I am not a fitness fanatic by an means though I used to be. I would get into yearly cycles where I would work out like crazy (6 times/week with 3-4 of those being hard workouts) and then during my off-years I would do zero exercising. When I was younger I ran a lot (highschool cross-country and track) and then after college I really got into spinning with my running. I dabbled in yoga then too. But as I got older it was hard to keep running with my bad knees and with last year's skiing accident, I decided to call it quits on running (plus I was having a harder and harder time enjoying running). So now I do yoga, swimming, and elliptical (my YES regimen, lol) after 2 years of not working out at all.
And here's the thing about consistent exercise, at a certain age you just gotta do it. It's like flossing. You have to build a habit of doing it (not to the point where you feel crazy if you don't exercise a day or two but to the point where you know you have to go if you haven't gone in a week or two). So here are my tips on getting into an exercise habit:
1) Keep track of your workouts
This might be a no-brainer to some but this is key for me. I have to know when was the last time I exercised and I like knowing my "progress". So this is basically how I keep track:
I just put the day and in the parenthesis I put the type of workout (yoga, swimming, or elliptical). I don't put any details like how long or how hard I worked out because I wanted to keep such judgements out of my records. It was enough that I went. And every month I'll try to see if I can best my record of number of days of exercise, but I don't get down on myself if it's less than the month before. I keep track of this in my Google Keep app so it's always handy.
2) Have a set variety of workouts and always include an "ease-back-into-it" workout
Experts say your body gets easily acclimated to just one type of workout so the best workout regimen includes a variety of exercises. Plus mixing it up keeps you from getting bored. I also always include an easy enjoyable workout as part of my regimen so that it's easier for me to get back into the swing of things. My "ease-back-into-it" workout are my elliptical workouts where I let myself read a magazine and listen to music while I workout. I never let myself read magazines while sitting around so in some ways the elliptical workout is my treat time to buy and read mags.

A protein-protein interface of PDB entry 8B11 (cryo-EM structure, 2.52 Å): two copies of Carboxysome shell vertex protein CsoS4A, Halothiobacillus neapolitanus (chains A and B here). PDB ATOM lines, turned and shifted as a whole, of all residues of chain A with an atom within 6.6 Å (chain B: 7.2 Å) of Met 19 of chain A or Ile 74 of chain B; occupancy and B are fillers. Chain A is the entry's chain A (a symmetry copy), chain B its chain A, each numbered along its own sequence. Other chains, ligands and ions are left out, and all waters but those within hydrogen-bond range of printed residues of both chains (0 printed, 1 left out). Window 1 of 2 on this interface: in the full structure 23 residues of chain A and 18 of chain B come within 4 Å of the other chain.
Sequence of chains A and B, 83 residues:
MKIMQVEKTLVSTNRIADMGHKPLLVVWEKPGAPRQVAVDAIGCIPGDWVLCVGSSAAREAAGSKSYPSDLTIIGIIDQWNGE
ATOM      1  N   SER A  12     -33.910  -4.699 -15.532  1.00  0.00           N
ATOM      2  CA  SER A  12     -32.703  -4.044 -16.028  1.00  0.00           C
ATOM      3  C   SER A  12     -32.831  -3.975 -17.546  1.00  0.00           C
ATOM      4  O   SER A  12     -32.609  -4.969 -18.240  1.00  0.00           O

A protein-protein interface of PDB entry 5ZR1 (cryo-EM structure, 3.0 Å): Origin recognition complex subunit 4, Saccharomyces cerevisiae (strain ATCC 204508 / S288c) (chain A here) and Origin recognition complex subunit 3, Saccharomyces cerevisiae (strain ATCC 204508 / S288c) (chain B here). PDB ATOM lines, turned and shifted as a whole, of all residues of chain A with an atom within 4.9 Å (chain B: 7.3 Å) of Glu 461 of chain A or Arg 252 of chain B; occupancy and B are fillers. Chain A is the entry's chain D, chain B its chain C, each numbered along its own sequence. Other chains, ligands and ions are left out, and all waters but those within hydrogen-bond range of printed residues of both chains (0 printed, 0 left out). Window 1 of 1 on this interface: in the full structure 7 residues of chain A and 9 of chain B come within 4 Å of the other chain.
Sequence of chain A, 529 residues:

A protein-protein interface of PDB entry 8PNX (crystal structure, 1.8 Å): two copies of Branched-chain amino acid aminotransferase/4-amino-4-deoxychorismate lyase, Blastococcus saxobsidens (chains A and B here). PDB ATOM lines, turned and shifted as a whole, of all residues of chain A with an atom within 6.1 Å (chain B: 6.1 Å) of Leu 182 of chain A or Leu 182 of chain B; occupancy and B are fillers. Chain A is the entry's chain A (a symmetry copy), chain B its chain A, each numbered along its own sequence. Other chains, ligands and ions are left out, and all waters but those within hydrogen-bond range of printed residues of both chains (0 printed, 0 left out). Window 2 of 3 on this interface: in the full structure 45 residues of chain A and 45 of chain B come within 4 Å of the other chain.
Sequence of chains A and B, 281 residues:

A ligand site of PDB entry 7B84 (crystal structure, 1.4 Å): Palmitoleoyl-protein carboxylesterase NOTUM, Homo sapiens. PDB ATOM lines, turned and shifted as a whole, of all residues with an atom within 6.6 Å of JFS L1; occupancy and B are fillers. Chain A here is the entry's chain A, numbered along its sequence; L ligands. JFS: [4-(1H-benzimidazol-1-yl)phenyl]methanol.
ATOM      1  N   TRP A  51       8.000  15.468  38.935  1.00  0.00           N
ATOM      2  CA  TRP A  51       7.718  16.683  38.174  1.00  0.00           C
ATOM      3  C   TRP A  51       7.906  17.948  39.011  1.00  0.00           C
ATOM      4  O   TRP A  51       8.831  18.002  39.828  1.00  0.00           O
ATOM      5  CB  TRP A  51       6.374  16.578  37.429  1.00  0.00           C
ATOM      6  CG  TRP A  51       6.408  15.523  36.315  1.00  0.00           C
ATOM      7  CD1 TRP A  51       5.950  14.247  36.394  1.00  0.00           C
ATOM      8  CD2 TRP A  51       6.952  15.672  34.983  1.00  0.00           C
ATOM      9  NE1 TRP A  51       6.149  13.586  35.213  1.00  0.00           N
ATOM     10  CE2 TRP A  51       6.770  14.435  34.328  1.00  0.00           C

3) Also have a "I paid for this so I have to go" workout
For me that is yoga. I found a studio really close to work (a 10 min or less drive away) and even though it's not the cheapest, I find that it's worth it 100%. Some days I don't feel like working out but I signed up for the class and paid for it, so I'm going to show up. And most of the time once I'm done with the yoga class I feel satisfied and glad I went.
4) Don't beat yourself up if your life gets in the way of your exercise habit
There are some months where I had zero workouts all month (October, when we were on our Airstream road trip). I don't beat myself up about it. It is what it is, and I just go back to working out as soon as my schedule permits. In the end it's not really about how many workouts you've done but the fact that you have a habit of going back to it and you do some sort of exercise for years. Your body is the only one you have so make sure you take the time and money to invest in it.
P.S. I loved reading Ashley's post about her effort to squeeze her exercise time done in the mornings and what it takes to make it happen. Read about it to get some inspiration if you're a tired full-time working adult.